Funny, true story: trombonist Delfeayo Marsalis asks Gunther Schuller to write the liner notes for his brand-new octet arrangement of Duke Ellington’s Sweet Thunder. Schuller writes back and basically says, “This album is a mistake.” He’s a little more tactful than that, but there’s no mistaking how he feels about it (you can read the whole thing in its entirety in the cd booklet). In case you don’t know who Gunther Schuller is, he’s a composer – an interesting, entertaining one – and has been a pioneer in jazz education for decades (he established the first conservatory degree program in jazz studies, at New England Conservatory in the 1960s). He also sees himself as keeper of the Ellington flame, so in addition to being possessive, he’s on the side of the angels. What also comes out in his response to Marsalis is that he’s a bigger fan of the early Ellington than the post-1950 works including all the suites. No disrespect to Dr. Schuller, but those suites are transcendent, possibly Ellington’s greatest achievements. One critic has already singled out Marsalis’ new arrangements here as being better than the original, which is a matter of taste. Whatever yours might be, it’s inarguable that this new album is just as good as the original. Which makes it pretty amazing: this majestic, Shakespearean-themed tour de force is one of the most exhilarating pieces of music ever written. For anyone who might wonder, why on earth would anyone want (or dare) to remake this, here’s the answer: if you could play this, and you had the chance, wouldn’t you?

Delfeayo Marsalis created his charts using the original Ellington scores in the Library of Congress. As Schuller was very quick to point out, the sound is brighter and the new score noticeable more terse (as you’d expect from an octet doing the work of the whole Ellington Orchestra). And yet, the towering, epic grandeur is still here in full force, whether on the title track that opens the suite, the bustling Sonnet to Hank Cinq or the slyly tiptoeing, bluesy swing of Up & Down, Up & Down. As befits a composition inspired by Othello, there are Moorish interludes and these are the choicest among the literally dozens of potent solo spots here. Bass clarinetist Jason Marshall brings a somber gravitas to Sonnet for Sister Kate; Branford Marsalis swirls with chilly exhilaration on soprano sax on Half the Fun and Sonnet for Caesar; and Victor Goines brings the intensity to uneasy heights on sopranino sax on Madness in Great Ones. Pianist Victor “Red” Atkins’ rippling, slashing depiction of the murder scene in Sonnet for Caesar, as reminiscent of Liszt or Schumann as the blues, might be the single most adrenalizing moment of them all. And Delfeayo Marsalis’ considered, jeweled lines, with or without a mute, are plainly and simply deep: he gets this music. The rest of the band elevates to that same level: there may be more complicated composers than Ellington, but none more emotionally impactful. Mark Gross on alto sax, Tiger Okoshi on trumpet, Mulgrew Miller on piano, Reginald Veal, Charnett Moffett and David Pulphus on bass, Winard Harper and Jason Marsalis on drums join in singlemindedly, alternately triumphant and wisely restrained.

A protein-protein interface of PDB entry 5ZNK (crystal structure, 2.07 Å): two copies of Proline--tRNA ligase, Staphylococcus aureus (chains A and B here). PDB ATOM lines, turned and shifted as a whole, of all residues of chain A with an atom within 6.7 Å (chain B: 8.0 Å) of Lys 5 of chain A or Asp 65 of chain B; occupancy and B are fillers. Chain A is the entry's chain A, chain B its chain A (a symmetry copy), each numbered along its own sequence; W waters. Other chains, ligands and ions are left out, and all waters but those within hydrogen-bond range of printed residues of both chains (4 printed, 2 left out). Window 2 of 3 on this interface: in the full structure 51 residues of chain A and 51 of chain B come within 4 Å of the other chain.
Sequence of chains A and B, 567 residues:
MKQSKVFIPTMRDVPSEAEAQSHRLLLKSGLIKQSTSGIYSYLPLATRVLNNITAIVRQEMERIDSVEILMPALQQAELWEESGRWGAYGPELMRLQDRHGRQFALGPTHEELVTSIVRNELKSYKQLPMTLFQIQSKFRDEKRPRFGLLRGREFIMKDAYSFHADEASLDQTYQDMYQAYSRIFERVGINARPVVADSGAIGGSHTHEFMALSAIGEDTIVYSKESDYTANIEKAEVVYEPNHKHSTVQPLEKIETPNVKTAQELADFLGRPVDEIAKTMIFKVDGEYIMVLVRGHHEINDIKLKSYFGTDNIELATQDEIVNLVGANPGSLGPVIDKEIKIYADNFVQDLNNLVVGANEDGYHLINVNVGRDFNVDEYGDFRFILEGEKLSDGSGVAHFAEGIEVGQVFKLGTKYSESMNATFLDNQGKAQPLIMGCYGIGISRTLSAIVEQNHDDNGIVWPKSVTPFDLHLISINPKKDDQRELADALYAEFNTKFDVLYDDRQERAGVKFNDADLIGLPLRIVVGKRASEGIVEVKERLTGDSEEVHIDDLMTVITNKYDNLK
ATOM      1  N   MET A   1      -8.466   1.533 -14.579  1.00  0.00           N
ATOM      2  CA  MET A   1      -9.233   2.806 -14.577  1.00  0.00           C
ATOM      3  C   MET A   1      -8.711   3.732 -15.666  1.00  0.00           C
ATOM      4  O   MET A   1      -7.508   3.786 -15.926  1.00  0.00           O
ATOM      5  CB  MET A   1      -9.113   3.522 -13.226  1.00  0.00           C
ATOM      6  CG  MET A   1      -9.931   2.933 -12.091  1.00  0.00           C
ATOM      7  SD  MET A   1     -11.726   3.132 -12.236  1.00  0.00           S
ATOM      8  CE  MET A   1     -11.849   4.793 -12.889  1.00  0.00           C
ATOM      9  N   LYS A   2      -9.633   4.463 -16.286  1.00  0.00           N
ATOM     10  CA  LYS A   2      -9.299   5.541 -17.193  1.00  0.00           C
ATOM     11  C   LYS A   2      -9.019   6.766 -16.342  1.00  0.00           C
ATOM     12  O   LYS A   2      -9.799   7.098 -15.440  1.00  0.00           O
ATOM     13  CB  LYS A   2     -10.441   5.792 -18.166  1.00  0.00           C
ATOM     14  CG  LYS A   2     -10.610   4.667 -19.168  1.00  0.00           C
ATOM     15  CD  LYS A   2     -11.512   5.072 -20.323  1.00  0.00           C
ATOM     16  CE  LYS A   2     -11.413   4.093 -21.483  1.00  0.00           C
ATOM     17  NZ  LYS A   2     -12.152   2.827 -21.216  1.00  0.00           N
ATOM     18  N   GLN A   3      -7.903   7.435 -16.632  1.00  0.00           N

It’s also worth mentioning that this album, stylistically if not thematically, bears some resemblance to the Live at Jazz Standard album issued last year by the Mingus Big Band. In reviewing that one, we hedged that allowing it for consideration as a candidate for best album of the year was absurdly unfair, the equivalent of allowing the ghost of Babe Ruth to compete in a home run hitting contest. The same could be said for this one. In case you haven’ t heard, the Mingus Big Band album ended up winning a Grammy – so here’s predicting that this one will win one too. The night of the awards, don’t forget that we said it first.

February 28, 2011 Posted by | jazz, Music, music, concert, review, Reviews | , , , , , , , , , , , , , , , , , , , , , , , , , , , , | Leave a comment